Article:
Brevoort: Not as such, no. In his spare time, Cap works at self-improvement, maintaining and improving upon his physical skills and mental acuity. But he’s not one to have contingency plans should one of his allies go bad.

Cap went to war against his fellow heroes during “Civil War,” realizing in the end it was the wrong course of action. How comfortable is he in going to war with the X-Men at the beginning of “X-Men Vs. Avengers?” Are the events of Civil War weighing on his mind?

Brevoort: Cap is not very comfortable at having to do battle with the X-Men, but (from his point of view), as opposed to “Civil War,” in this case it’s not a principle at stake but the world and all its people. He’d happily sit down and discuss matters with Cyclops at length if he had the time — but he can’t afford such niceties with the fate of mankind at stake. He has no choice but to act.

Cap is a soldier who is presently in the position of having to be a General in both wartime and peace and those responsibilities wear on him a bit. He prefers to lead from the front and that’s not really an option when you’re the General.


Kieron, Captain America is widely regarded as the Marvel Universe’s best military mind but Cyclops is a close second. Why do you think that is and what are some of the chief similarities and differences between Cap and Cyclops?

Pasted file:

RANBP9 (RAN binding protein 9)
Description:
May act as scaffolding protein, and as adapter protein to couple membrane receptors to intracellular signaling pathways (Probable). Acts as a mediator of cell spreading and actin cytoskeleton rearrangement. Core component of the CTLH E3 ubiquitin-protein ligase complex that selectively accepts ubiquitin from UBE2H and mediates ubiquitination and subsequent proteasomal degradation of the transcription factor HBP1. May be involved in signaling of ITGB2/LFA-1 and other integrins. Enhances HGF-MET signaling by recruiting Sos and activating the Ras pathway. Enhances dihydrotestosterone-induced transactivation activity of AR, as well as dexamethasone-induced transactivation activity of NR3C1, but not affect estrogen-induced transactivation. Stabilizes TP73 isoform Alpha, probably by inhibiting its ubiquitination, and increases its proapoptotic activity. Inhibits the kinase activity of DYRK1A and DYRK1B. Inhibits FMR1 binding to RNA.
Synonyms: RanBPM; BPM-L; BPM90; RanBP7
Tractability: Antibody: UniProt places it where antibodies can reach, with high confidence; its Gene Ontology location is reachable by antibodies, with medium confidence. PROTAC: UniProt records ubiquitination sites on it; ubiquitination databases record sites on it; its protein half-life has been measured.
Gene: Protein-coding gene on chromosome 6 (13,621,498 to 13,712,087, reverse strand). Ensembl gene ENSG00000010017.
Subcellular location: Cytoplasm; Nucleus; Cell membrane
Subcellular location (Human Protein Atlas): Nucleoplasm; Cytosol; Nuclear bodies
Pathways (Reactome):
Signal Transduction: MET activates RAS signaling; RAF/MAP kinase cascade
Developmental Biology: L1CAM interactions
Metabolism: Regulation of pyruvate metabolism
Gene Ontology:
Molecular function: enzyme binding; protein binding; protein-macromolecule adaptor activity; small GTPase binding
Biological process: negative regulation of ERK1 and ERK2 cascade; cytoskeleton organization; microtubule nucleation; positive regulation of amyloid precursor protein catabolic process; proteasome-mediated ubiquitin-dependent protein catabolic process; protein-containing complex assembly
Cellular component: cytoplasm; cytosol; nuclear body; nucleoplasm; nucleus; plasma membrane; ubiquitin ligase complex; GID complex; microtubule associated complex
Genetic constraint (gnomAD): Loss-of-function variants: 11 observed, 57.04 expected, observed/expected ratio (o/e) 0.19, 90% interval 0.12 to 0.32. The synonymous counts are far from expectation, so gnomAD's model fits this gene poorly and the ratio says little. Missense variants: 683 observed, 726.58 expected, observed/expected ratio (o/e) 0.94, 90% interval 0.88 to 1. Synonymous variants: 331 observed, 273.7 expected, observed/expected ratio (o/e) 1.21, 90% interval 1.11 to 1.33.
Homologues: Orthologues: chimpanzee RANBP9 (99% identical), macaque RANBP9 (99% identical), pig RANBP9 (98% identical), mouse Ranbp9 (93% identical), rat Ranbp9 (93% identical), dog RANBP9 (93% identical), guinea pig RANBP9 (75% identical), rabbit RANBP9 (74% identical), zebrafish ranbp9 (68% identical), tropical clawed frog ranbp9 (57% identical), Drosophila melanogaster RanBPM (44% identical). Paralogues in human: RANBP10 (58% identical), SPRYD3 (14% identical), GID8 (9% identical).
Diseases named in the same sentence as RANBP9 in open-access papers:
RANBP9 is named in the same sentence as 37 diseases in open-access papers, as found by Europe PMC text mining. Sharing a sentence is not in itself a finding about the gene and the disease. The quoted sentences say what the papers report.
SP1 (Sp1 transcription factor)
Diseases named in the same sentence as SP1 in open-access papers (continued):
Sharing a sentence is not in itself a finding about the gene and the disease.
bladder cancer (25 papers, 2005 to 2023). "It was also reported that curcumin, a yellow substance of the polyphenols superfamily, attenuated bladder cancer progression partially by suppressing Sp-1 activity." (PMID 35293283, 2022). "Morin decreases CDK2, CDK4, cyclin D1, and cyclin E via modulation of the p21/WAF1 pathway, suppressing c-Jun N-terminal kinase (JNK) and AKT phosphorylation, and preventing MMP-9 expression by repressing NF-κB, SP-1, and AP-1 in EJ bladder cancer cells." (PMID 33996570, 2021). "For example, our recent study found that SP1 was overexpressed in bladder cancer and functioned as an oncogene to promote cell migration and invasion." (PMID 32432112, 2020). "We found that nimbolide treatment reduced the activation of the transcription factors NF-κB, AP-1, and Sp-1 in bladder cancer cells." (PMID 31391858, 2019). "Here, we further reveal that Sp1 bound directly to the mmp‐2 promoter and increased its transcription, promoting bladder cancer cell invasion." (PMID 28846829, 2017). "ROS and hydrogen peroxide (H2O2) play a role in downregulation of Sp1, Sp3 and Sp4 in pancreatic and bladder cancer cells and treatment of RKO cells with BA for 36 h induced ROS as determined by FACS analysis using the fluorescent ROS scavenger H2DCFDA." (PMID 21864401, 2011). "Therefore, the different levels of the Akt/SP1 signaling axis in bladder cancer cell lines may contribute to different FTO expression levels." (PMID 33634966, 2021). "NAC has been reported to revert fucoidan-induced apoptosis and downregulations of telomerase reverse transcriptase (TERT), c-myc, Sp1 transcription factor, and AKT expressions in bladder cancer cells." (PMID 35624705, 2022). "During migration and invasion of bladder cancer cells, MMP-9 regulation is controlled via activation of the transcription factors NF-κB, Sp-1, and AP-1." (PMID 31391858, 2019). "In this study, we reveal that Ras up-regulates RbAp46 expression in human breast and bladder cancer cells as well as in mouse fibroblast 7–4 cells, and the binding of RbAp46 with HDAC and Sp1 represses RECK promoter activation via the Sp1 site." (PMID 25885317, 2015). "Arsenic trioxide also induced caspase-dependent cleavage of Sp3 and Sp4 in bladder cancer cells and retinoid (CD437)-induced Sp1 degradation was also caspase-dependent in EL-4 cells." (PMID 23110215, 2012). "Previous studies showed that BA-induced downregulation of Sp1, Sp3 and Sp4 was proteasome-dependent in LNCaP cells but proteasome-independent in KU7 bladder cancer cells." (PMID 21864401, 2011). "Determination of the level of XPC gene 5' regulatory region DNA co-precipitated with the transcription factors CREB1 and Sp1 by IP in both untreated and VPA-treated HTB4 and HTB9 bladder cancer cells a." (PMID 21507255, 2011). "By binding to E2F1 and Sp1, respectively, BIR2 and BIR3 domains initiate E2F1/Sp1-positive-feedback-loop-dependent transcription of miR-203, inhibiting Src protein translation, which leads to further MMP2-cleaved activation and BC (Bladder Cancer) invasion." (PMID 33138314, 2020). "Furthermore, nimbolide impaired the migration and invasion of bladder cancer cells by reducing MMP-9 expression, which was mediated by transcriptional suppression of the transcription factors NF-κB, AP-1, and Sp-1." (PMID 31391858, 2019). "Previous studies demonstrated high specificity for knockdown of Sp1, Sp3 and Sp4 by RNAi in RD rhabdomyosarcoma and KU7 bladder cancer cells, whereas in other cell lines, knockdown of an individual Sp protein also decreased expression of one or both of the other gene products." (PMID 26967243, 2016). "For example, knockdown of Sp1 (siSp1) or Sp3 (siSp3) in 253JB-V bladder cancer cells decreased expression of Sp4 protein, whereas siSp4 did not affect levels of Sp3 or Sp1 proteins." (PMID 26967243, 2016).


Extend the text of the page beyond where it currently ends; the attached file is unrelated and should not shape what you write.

Kieron Gillen: They are the two tactical powerhouses of the Marvel Universe. For a large portion of his life, Captain America has been the leader of the world’s premier super team and Cyclops has been a paramilitary since he was 16. Scott’s been doing this forever. So they’re both great tacticians, but Cyclops doesn’t have the likability of someone like Captain America. So he has to take a somewhat different approach.

The other major difference between Cyclops and Captain America is that on some level Cyclops has been expecting this. You could argue that Captain America is a more experienced tactician, but I don’t think that he’s been on his mind in the same way it has for Cyclops. Scott’s been thinking about what might happen if the Avengers come for him constantly. I think Cyclops is more prepared for things like this because he’s a leader of mutants. The Avengers are forces of the government and — fundamentally — the government made Sentinels.

So Cyclops is the type of leader who spends his free time thinking up contingency plans?

Gillen: I don’t think Cyclops really believes in the concept of free time. [Laughs] We’ve seen his plans to take down various threats. So he’s definitely spent some time considering various situations.

Plus, Cyclops is a guy who likes to be extremely prepared and he’s also slightly paranoid. That’s because the last few years have taught him people can betray you. Wolverine, a guy who’s had your back for years, can go off and leave him hanging. He put his trust in Sadie, the mayor of San Francisco and in the end she was planning to blow up Utopia. So he’s a guy who’s been let down a lot and because of that he’ll have plans to put into action if the worst happens. Because, for mutants, it generally does.